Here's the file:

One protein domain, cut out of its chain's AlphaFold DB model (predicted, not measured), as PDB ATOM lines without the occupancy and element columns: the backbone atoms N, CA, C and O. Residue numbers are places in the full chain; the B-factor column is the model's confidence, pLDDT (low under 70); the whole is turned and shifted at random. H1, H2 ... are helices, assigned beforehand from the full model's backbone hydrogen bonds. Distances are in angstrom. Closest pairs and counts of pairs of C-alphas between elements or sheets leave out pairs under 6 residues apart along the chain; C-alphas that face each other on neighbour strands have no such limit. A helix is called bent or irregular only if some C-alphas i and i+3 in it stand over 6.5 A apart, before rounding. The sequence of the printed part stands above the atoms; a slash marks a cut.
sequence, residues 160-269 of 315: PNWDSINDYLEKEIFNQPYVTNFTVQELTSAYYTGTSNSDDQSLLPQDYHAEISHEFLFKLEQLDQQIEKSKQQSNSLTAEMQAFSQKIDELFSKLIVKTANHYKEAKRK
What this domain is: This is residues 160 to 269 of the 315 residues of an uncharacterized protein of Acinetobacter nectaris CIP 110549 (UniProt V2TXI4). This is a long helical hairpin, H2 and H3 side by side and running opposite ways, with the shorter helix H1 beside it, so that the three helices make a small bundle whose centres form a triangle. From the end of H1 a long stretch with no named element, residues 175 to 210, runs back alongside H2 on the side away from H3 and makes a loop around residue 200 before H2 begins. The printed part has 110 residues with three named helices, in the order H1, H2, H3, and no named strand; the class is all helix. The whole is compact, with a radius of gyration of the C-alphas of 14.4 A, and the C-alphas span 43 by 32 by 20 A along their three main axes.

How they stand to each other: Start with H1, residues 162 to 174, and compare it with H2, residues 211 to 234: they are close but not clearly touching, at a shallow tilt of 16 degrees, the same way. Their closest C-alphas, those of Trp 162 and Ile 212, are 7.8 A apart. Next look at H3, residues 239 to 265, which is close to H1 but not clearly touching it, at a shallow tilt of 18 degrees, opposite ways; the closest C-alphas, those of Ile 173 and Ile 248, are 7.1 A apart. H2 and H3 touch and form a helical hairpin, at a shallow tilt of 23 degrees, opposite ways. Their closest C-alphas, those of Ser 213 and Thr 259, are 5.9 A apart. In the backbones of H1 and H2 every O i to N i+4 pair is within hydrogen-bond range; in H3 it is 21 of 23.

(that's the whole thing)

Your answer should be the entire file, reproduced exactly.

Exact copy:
One protein domain, cut out of its chain's AlphaFold DB model (predicted, not measured), as PDB ATOM lines without the occupancy and element columns: the backbone atoms N, CA, C and O. Residue numbers are places in the full chain; the B-factor column is the model's confidence, pLDDT (low under 70); the whole is turned and shifted at random. H1, H2 ... are helices, assigned beforehand from the full model's backbone hydrogen bonds. Distances are in angstrom. Closest pairs and counts of pairs of C-alphas between elements or sheets leave out pairs under 6 residues apart along the chain; C-alphas that face each other on neighbour strands have no such limit. A helix is called bent or irregular only if some C-alphas i and i+3 in it stand over 6.5 A apart, before rounding. The sequence of the printed part stands above the atoms; a slash marks a cut.
sequence, residues 160-269 of 315: PNWDSINDYLEKEIFNQPYVTNFTVQELTSAYYTGTSNSDDQSLLPQDYHAEISHEFLFKLEQLDQQIEKSKQQSNSLTAEMQAFSQKIDELFSKLIVKTANHYKEAKRK
What this domain is: This is residues 160 to 269 of the 315 residues of an uncharacterized protein of Acinetobacter nectaris CIP 110549 (UniProt V2TXI4). This is a long helical hairpin, H2 and H3 side by side and running opposite ways, with the shorter helix H1 beside it, so that the three helices make a small bundle whose centres form a triangle. From the end of H1 a long stretch with no named element, residues 175 to 210, runs back alongside H2 on the side away from H3 and makes a loop around residue 200 before H2 begins. The printed part has 110 residues with three named helices, in the order H1, H2, H3, and no named strand; the class is all helix. The whole is compact, with a radius of gyration of the C-alphas of 14.4 A, and the C-alphas span 43 by 32 by 20 A along their three main axes.

How they stand to each other: Start with H1, residues 162 to 174, and compare it with H2, residues 211 to 234: they are close but not clearly touching, at a shallow tilt of 16 degrees, the same way. Their closest C-alphas, those of Trp 162 and Ile 212, are 7.8 A apart. Next look at H3, residues 239 to 265, which is close to H1 but not clearly touching it, at a shallow tilt of 18 degrees, opposite ways; the closest C-alphas, those of Ile 173 and Ile 248, are 7.1 A apart. H2 and H3 touch and form a helical hairpin, at a shallow tilt of 23 degrees, opposite ways. Their closest C-alphas, those of Ser 213 and Thr 259, are 5.9 A apart. In the backbones of H1 and H2 every O i to N i+4 pair is within hydrogen-bond range; in H3 it is 21 of 23.